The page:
Loons riled up over David Ochoa acting like ‘clown,’ but Salt Lake wins

Since joining MLS five years ago, Minnesota United’s games against Real Salt Lake haven’t sparked a rivalry.

The most memorable match was the Loons’ first league win in their fifth game in 2017, and since their only loss in the series coming later on in that expansion year, Minnesota had gone unbeaten in seven straight against RSL.

But there’s a brushfire now.

After RSL won 2-1 on Saturday — and spoiled Minnesota’s home opener in the process — Salt Lake goalkeeper David Ochoa booted the ball into the Loons’ supporters sections at Allianz Field. He had been booed by The Wonderwall during the game, with fans believing he was wasting time to conserve the late lead.

Instead of hugs and handshakes, Ochoa’s antic caused Loons midfielder Hassani Dotson, a teammate of Ochoa’s on the U.S. Under-23 team this spring, jogged over and got in Ochoa’s face and pushed him. Then Chase Gasper did the same.

Manager Adrian Heath pointed and shouted in Ochoa’s direction, and Romain Metanire took a couple of opportunities to get in Ochoa’s face.

“He’s got some edge on him for a kid who’s not very good,” Heath said on The CW postgame show.

Michael Boxall, the Loons’ captain, also fired back at Ochoa in his postgame call with reporters.

“He acted like a bit of a clown within the 90 minutes before that and decides to top it off with that, which is pretty disrespectful,” Boxall said. “I don’t know if that’s his first time on a field or just doesn’t know how to behave. We wanted to let him know. Just a bit of a clown; you can tell him I said that.”

This is the kind of contentious conclusion that can have embers to be rekindled when the clubs meet in Utah on May 29. The Loons will need to improve their play to make it matter next month.

Across two games, the Loons has done little to show they can become the best team in the Western Conference this season. So far, the Loons, with a minus-5 goal differential, are in the exact opposite position, 13 spots away in the basement.

Failing to flip the script from the 4-0 loss to Seattle in the season opener, Minnesota has a hole to get out of if they want to better its Western Conference final appearance from a year ago.

After starting 2-0 in the last two playoff-bound campaigns, this team’s 0-2 record equals 2017 for the worst opening to a season in the Loons’ MLS history. Like that nightmare year, defensive breakdowns are at the top of the list of issues.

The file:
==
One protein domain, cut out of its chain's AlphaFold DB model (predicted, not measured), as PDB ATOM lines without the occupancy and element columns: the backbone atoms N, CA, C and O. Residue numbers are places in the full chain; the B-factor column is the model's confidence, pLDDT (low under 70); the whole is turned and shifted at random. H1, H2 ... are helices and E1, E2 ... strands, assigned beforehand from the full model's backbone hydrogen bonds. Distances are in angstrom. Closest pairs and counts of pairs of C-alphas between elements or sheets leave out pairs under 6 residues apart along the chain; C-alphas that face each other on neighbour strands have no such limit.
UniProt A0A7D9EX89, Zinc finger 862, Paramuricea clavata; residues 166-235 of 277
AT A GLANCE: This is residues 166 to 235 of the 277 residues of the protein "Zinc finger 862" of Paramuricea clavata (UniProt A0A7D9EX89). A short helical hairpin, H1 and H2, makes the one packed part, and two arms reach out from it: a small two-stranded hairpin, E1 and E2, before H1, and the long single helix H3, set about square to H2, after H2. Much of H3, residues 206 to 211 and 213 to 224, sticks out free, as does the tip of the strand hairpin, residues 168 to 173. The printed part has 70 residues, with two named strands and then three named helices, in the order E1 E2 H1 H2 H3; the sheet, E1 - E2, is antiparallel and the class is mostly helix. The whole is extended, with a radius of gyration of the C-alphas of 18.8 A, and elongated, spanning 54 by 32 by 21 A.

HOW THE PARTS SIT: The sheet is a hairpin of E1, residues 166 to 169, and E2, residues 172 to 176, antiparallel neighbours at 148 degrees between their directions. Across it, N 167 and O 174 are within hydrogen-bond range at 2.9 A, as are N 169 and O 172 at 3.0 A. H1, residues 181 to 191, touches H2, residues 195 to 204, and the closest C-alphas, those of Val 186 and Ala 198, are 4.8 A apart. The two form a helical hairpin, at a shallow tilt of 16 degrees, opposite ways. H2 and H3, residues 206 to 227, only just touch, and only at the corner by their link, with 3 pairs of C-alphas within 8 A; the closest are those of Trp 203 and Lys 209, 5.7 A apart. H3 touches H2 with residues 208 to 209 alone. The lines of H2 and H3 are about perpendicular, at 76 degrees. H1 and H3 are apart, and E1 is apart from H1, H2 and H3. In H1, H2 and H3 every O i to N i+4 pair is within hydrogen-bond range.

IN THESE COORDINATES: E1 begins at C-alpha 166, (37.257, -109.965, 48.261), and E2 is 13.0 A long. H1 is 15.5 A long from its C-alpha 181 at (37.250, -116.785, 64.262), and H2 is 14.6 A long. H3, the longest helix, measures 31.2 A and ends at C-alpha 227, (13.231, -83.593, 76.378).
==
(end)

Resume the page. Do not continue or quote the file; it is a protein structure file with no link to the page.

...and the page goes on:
“It’s a bit of a mixed bag at the minute in my head,” Heath said in his postgame call. “I don’t think we played badly with the ball, but I don’t think we’ve been good in the most relevant areas of the field.”

On an attacking corner, Minnesota pushed players forward, but after they were thwarted initially and again on Romain Metanire’s attempt on a recycled ball, RSL broke free on the counter attack, and Gasper’s slide tackle wasn’t enough as Anderson Julio netted the opening goal in the 31st minute.

Ten minutes later, Gasper’s bad back-pass was intercepted by Rubio Rubin, and he laid off a pass to Julio for an easy inside-of-the-foot finish. Julio scored a brace in his MLS debut. It came too easy and was all too reminiscent of what happened in Seattle a week ago.

On Saturday, United opened the gates to its St. Paul stadium for the first time since the pandemic gripped the world and 552 days in total since the 2019 MLS Cup playoffs in October 2019.

United supporters groups held a nine-minute, 29-second period of silence to honor the lives lost to police brutality and systemic racism. After it finished, Metanire’s cross went to Robin Lod’s foot, but the shot hit the side netting. It would have been a euphoric moment after a somber statement to start the game.

Lod scored in the 86th minute to cut the RSL lead in half, the Loons’ first goal in 176 minutes this season. Rookie Justin McMaster provided the first assist of his MLS career, but it was too little too late for Minnesota.

Instead of enjoying themselves, the welcomed-back supporters left hot over Ochoa’s antics and bothered about the Loons’ poor start.

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